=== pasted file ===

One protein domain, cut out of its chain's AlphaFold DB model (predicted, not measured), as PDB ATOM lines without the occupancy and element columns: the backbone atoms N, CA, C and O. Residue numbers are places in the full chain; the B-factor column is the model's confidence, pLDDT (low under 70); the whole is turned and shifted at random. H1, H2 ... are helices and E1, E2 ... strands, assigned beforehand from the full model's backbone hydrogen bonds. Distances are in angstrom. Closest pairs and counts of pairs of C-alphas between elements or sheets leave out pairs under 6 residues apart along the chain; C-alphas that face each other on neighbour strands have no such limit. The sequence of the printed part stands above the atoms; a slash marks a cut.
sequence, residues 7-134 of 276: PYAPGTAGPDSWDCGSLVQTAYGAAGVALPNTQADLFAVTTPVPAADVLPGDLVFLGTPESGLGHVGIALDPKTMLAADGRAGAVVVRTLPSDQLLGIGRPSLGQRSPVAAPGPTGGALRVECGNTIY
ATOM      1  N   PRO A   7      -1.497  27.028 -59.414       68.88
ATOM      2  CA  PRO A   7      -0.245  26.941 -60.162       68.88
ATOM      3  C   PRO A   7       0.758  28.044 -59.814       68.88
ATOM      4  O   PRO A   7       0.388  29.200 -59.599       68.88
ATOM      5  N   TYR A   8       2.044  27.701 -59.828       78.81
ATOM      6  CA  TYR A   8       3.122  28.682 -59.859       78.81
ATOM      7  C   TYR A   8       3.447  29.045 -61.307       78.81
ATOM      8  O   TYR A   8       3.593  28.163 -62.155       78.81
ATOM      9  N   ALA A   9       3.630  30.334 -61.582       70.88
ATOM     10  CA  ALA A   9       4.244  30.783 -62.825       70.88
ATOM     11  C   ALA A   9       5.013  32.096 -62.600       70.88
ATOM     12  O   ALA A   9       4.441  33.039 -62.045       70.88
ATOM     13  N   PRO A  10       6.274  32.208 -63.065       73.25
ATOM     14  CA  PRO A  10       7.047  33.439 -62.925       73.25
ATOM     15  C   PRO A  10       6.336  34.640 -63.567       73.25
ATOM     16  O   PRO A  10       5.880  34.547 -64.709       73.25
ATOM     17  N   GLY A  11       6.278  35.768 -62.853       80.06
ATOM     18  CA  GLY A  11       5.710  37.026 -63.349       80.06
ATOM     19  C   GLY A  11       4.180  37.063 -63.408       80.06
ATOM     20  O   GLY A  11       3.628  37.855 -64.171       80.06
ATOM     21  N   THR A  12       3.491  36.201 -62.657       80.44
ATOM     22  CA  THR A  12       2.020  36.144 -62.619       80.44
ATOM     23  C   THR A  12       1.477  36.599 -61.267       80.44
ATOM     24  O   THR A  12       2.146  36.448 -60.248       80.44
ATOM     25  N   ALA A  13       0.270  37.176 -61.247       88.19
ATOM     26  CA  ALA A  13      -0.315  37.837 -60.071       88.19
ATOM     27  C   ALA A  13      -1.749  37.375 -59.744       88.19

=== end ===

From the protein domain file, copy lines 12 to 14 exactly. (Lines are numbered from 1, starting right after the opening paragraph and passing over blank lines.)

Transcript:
ATOM     11  C   ALA A   9       5.013  32.096 -62.600       70.88
ATOM     12  O   ALA A   9       4.441  33.039 -62.045       70.88
ATOM     13  N   PRO A  10       6.274  32.208 -63.065       73.25